He represented the South African Colts team for two successive years, and was their captain the second year.
When Mgijima came to the Mother City, he played cricket under the watchful eyes of Andy Moles at the University of the Western Cape and was a student school teacher at the Western Province Preparatory School.
Mgijima plied his trade with Pinelands Cricket Club before he made his debut for the Nashua Mobile Cape Cobras early in 2014.
One of the highlights for the Cobras in the RAM SLAM T20 Challenge was his two for 31 against the Chevrolet Warriors at Axxess St. George’s with the band in full cry.
It was like a homecoming for Mgijima, who spent his high-school years at Selborne College, also the alma mater of Mark Boucher, world-record holding wicketkeeper-batsman of the Cobras and South Africa.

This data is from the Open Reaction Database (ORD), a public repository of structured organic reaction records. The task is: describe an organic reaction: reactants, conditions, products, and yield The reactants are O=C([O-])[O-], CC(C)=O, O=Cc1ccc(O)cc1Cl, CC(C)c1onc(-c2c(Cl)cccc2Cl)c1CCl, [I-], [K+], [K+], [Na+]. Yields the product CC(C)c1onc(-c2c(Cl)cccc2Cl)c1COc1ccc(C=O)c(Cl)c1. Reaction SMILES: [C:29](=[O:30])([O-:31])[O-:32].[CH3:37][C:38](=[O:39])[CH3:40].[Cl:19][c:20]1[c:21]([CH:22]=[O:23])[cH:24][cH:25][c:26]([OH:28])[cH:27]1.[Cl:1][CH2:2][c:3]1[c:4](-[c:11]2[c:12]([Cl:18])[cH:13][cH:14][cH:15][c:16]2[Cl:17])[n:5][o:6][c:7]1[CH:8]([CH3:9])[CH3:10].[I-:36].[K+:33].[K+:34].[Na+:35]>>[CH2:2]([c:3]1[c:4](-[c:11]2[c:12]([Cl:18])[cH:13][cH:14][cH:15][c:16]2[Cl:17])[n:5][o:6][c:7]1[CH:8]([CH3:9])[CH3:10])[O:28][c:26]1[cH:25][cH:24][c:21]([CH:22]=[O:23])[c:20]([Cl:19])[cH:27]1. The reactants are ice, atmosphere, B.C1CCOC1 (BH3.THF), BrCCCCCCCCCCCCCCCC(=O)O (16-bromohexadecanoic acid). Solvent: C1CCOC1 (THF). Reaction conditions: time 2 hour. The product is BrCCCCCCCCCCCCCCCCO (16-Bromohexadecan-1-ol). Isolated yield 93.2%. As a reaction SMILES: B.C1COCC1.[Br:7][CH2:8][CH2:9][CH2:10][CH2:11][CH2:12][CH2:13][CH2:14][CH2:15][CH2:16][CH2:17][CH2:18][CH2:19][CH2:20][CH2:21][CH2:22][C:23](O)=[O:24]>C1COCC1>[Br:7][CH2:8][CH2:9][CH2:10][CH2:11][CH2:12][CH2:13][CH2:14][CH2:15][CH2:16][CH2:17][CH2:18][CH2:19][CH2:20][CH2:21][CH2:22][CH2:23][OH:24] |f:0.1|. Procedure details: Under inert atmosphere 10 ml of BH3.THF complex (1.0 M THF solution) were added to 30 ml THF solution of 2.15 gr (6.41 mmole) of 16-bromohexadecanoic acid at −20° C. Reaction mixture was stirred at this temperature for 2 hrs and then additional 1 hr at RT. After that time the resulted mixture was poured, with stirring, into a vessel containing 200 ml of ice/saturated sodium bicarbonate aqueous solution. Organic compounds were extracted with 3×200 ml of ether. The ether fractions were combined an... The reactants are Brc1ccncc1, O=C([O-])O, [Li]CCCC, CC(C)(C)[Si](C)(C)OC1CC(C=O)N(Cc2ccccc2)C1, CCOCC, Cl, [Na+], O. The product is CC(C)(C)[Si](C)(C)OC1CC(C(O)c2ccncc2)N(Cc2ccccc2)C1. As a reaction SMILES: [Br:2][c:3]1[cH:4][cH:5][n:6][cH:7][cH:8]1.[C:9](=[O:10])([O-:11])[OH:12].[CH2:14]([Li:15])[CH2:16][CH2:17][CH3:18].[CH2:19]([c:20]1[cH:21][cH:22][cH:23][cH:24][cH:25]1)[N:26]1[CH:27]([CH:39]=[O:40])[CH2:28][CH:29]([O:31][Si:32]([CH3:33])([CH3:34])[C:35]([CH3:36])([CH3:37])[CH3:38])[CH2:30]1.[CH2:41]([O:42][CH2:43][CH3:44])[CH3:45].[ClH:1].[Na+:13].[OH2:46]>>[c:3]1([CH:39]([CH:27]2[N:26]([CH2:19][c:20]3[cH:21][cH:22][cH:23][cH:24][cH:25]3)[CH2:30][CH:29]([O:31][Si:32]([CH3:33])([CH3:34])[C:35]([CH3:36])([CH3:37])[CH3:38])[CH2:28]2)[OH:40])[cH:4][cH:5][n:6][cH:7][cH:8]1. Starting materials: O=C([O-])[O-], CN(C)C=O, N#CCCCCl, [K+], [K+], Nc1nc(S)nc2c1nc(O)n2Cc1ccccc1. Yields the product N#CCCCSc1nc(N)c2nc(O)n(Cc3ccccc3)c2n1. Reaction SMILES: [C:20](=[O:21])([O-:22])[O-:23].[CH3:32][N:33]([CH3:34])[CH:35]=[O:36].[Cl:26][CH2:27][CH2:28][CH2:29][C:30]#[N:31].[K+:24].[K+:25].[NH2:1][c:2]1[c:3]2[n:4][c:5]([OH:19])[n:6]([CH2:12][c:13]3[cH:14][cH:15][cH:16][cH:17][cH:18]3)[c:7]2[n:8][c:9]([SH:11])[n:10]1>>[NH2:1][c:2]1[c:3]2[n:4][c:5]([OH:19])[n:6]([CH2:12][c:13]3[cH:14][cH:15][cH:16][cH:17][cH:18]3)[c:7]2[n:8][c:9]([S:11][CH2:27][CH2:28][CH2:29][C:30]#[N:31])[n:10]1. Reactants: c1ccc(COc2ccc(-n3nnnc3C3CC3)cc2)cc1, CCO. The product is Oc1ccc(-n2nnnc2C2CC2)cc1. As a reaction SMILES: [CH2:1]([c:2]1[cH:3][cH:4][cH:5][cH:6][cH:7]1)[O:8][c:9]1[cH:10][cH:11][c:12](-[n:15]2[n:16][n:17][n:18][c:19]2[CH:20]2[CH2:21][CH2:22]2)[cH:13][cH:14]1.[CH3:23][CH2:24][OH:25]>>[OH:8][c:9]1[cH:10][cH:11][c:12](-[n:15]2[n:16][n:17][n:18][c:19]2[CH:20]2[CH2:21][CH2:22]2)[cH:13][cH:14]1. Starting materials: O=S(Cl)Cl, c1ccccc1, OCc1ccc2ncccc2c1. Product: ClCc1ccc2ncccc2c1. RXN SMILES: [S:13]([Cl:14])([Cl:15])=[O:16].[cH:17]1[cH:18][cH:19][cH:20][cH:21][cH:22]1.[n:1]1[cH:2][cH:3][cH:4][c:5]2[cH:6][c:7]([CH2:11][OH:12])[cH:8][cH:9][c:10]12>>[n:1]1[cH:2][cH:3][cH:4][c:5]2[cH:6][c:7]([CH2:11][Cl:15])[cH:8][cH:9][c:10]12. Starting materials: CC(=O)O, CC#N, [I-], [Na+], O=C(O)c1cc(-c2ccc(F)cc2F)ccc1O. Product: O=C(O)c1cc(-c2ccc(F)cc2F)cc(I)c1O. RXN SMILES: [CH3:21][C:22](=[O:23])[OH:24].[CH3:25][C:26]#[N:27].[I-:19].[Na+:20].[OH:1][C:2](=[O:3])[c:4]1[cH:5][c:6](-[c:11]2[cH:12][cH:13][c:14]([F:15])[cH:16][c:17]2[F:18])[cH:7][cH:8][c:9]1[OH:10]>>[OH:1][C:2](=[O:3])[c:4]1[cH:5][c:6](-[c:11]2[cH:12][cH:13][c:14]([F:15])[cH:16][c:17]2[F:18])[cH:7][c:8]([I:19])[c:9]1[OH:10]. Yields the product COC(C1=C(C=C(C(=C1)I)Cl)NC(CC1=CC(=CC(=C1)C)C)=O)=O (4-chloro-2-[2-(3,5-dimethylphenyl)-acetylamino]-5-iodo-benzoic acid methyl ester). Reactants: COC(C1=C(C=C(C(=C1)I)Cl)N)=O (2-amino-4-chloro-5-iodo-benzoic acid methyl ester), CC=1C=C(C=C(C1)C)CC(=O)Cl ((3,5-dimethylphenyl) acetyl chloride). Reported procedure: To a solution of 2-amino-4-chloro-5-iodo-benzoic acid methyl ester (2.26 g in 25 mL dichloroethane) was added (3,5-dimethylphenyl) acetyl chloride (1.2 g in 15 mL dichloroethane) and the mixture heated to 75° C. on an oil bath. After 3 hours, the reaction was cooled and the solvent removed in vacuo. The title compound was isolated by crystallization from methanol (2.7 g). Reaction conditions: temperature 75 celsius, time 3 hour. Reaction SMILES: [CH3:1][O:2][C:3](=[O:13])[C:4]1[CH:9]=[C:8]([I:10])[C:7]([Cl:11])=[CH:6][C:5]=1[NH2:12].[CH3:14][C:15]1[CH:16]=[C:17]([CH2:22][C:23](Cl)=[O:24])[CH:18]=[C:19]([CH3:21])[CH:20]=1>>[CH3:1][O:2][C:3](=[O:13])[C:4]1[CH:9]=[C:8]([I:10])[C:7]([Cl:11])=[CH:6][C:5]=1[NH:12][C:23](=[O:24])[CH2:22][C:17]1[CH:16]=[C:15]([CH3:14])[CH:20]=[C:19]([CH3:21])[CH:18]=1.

Mgijima’s premier goal for the season apart from helping the Cobras to maintain their dominant position in the three domestic showpieces is to press for a regular spot in the line-up, not only in RAM SLAM T20 Challenge matches, but also in the four-day matches.
“I am quite confident about the Champions League Twenty20. I had a longer time to prepare than the most guys. I feel very good about my batting and bowling. If given the opportunity, I can do the job that the captain wants,” he adds.